The Man Who Lived Underground by Richard Wright/ review by Laurence Carr

American author Richard Wright wrote The Man Who Lived Underground in 1942 between the publishing of his two major works, Native Son, (1940) and Black Boy (American Hunger) (1945). The Man Who Lived Underground was never published as a novel as it was thought by the publishers too experimental, surreal, and just too strange for the 1940s reading public who, it was assumed, wanted a more old-fashioned plot-driven story. (And how publishers can misread their readers!) A short version appeared Edwin Seaver’s Cross-Section: An Anthology of New American Writing in 1944; it later appeared in Wright’s collection, Eight Men (1961), but the full work hasn’t been available to readers until now. It’s truly worth the wait, although many will not understand why The Man Who Lived Underground took so long to be published in its entirety. It’s a masterpiece in the tradition of Kakfa, Dostoevsky, and other authors who explore a hero’s journey into the dark recesses of both the mind and physical surroundings. 

The plot is simple but not simplistic: Fred Daniels, a black man, is falsely accused of murder. He’s taken to the police station where he tells authorities that is wife is about to give birth. He’s taken to the hospital to see her where he escapes into the streets. He comes to a sewer cover, lifts it off and then descends into the “underground.” The story of his journey through sewers, pipes and ducts brings the outsider, the stranger in a strange land to observe the white world, unseen by others; he dislodges bricks to peer into shops and basements unnoticed. He comes upon and pilfers money and diamonds which become meaningless, watches, which haunt him about time, a gun, which becomes a dead weight and a toolbox, one of the useful things he comes across. Wright’s deeply penetrating narrative brings up psychological, emotional, and physical struggles within the protagonist Daniels that play out in this urban, underground “prison”. The novel is disturbing, surreal and with a dark humor that brings a universality to the work. It is both mythic and realistic, dreamlike (more nightmarelike) and gritty. Written in the mid-1940s, I can think of no other mid-century novel that relates so strongly to today’s reader, caught in our racial, political and environmental crises.

In this Library of America Special Publication, the volume also includes Wright’s nearly 90-page essay, “Memories of My Grandmother”.  I assumed that the essay’s title would center on a family memoir. However, Wright’s family, his mother and grandmother, are the starting points for a multi-layered and profound meditation about race, writing, the author’s writing process, and how he shaped the novel. And how the novel shaped him. Read together, the novel and the essay produce a work that illuminates Richard Wright as one of the great American authors and voices of the 20th century. This is a book that needs to be read now.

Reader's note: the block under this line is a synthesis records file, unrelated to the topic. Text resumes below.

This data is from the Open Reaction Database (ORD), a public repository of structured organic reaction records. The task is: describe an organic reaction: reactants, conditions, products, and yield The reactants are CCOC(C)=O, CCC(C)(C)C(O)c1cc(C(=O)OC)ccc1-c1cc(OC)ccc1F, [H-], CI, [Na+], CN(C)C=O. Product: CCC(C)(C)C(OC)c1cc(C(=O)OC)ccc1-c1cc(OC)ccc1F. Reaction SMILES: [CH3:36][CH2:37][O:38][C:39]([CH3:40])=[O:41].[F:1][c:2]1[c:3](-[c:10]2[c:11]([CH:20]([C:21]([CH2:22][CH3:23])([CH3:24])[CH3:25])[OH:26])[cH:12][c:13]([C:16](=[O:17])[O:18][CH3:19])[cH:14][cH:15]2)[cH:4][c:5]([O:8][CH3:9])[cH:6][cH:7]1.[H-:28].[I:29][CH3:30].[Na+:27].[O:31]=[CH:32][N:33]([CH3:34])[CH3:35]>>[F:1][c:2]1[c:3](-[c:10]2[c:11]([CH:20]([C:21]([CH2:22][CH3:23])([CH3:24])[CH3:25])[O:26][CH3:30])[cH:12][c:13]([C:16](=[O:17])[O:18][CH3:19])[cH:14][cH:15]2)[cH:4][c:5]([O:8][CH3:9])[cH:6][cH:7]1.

Here are a few short passages from The Man Who Lived Underground:

“He sat down with his back against a clay wall. Groping with his fingers, he opened the tool box and extracted a crow bar, a hammer, a brace, a bit and a screwdriver and fixed them securely about his body, like a soldier arming himself for battle.”

“And then a strange and new knowledge overwhelmed him: He was all people. In some unutterable fashion he was allpeople and they were he; by the identity of their emotions they were one, and he was one with them…Yet even with this knowledge, this identification with others, this obliteration of self, another knowledge swept through him too, banishing all fear and doubt and loss:  He now knew too the inexpressible value and importance of self.”

“He held the watches and heard their awful ticking and he hated them; these watches were measuring time, making men tense and taunt with the sense of passing hours, telling tales of death, crowning time the king of consciousness.”

Laurence Carr (reviewer) is the publisher of Lightwood Press. He has published numerous poems, fiction and non-fiction pieces over the decades.

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